There is, though, a form of Storytelling EXP that I like even more. The quests that you get experience from completing, after all, don’t HAVE to be particularly strong in the writing department or have an especially strong tie to the story and its themes and characters--it’s only that that’s possible. But there’s also the Storytelling EXP that you get from directly investigating and pursuing the game’s plot and characters--and you know me, that’s the stuff that I really value in RPGs, the aspects of the genre that I think make it worthwhile to play. Planescape: Torment is an excellent example of this. Yes, in PT, you get experience for fighting monsters, and completing quests, but there’s also a significant wealth of experience points to be had simply through pursuing dialogue options and seeking to gain as much knowledge and wisdom about the game’s world as you can. There are many huge EXP rewards in Planescape: Torment for when you persuade NPCs through conversation options, for learning as much as you can from important plot figures during your dialogue with them, for exploring every lore-significant part of the game’s setting, for learning the protagonist’s history and piecing together the clues to his identity, and for coming to know, understand, repair, and greaten the party members.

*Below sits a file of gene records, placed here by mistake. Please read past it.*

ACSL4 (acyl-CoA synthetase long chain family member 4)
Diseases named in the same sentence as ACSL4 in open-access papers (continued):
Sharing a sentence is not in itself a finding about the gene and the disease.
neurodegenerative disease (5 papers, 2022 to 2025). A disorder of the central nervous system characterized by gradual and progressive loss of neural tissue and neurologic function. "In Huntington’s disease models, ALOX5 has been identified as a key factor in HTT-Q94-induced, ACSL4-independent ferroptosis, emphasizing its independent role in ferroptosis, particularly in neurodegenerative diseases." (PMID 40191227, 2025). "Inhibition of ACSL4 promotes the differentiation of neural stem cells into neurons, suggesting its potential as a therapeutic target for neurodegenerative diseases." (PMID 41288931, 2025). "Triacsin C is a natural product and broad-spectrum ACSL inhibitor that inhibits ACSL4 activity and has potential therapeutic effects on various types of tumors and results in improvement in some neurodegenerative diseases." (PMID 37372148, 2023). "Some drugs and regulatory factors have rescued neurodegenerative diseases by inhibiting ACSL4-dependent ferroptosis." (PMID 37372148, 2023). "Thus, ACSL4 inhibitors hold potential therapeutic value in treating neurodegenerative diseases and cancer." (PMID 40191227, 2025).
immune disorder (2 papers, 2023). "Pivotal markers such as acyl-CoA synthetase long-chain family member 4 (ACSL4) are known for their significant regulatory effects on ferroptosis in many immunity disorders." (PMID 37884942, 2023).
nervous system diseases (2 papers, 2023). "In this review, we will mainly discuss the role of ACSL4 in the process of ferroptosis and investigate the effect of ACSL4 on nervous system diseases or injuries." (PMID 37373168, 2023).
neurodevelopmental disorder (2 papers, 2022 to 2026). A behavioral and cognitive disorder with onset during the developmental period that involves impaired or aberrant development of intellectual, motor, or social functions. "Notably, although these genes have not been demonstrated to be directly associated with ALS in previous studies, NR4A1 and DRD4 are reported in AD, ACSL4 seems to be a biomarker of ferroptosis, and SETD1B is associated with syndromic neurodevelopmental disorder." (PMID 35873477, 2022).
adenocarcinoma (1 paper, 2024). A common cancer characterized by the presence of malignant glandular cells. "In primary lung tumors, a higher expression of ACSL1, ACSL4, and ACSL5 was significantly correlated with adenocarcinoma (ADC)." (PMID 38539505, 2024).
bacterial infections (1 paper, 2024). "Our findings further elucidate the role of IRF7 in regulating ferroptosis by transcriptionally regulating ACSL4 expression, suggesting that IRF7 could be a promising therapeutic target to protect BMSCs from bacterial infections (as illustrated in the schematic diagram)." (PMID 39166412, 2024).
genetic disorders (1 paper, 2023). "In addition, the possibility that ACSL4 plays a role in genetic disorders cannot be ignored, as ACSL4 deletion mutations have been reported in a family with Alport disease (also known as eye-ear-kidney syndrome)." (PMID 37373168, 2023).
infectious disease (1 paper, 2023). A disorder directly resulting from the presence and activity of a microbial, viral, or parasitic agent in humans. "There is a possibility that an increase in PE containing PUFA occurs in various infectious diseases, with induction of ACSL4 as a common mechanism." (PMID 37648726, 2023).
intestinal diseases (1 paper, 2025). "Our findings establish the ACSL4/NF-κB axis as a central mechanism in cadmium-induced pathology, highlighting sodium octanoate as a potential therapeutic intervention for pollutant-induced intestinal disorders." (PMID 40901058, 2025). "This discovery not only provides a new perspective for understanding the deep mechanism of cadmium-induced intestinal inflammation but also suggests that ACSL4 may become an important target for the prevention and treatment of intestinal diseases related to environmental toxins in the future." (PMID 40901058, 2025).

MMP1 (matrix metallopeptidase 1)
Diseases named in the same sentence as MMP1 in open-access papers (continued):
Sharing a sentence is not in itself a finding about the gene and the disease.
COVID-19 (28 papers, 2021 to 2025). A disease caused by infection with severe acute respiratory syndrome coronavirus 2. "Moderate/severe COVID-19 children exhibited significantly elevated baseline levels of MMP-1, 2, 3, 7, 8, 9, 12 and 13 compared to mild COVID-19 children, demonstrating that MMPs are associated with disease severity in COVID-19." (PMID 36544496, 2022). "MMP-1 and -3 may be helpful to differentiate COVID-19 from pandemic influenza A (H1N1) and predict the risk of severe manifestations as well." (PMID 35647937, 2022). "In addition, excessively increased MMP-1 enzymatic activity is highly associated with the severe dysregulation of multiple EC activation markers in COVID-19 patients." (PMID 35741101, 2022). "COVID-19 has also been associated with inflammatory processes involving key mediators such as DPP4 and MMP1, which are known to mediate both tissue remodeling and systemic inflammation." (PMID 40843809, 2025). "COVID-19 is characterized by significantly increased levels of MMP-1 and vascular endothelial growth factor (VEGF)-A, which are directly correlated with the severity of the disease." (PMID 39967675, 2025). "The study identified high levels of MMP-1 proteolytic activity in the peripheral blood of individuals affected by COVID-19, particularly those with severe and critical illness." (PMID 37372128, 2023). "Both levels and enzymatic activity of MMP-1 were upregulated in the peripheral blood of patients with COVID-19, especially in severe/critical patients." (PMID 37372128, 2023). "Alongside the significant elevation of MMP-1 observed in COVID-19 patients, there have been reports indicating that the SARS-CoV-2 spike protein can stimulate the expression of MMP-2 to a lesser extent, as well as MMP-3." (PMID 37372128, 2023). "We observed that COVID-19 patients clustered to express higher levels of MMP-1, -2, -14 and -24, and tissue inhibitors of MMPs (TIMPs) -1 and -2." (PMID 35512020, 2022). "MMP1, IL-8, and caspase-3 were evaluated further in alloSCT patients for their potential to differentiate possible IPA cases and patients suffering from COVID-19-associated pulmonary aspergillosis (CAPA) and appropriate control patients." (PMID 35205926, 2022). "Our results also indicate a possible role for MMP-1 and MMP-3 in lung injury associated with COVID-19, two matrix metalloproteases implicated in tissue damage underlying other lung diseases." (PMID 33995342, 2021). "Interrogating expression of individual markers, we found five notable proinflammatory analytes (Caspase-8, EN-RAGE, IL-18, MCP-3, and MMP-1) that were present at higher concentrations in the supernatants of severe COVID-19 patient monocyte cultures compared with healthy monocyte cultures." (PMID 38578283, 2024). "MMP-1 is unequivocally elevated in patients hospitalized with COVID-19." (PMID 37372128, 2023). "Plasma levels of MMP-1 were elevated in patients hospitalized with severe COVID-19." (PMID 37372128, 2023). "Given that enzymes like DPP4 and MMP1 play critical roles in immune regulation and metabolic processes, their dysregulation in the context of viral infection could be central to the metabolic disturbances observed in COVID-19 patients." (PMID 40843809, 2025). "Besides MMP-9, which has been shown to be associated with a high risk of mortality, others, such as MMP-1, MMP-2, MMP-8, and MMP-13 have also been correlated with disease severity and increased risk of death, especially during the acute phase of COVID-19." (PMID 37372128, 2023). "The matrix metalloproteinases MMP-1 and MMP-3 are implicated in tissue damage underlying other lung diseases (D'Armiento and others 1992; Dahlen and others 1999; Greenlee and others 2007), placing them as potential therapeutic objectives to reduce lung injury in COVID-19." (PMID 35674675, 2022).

Planescape: Torment isn’t the only game to do this, of course. There are many instances in the first couple Fallout titles which reward the player with experience points for exploring the games’ characters, setting, and lore through exploring dialogues, and the more recent Fallouts also give a little experience here and there as a reward for exploring extra dialogue paths that require certain stats and skills to access. Knights of the Old Republic 2 has almost as much of an EXP priority on exploring its writing’s depth and brilliance as Planescape: Torment did. The Witch’s Wake DLC for Neverwinter Nights 1, short and incomplete though it is, provides numerous little experience boosts for thorough exploration of all that characters have to say to you.

Still, though there are several games that employ this nuanced Storytelling EXP, it’s still pretty uncommon. I’ve played almost 290 RPGs as of writing this, and think I’ve seen this idea used in maybe 10% of them, certainly not more than 15%, and probably actually less. What a shame that is--and how strange! Being so strongly story-driven as the RPG genre tends to be, it seems to me like it would only make sense to tie one of the biggest driving forces of gameplay to the elements of the game’s story. It really seems like a waste of an opportunity, especially when you consider how terrifically well it usually works out.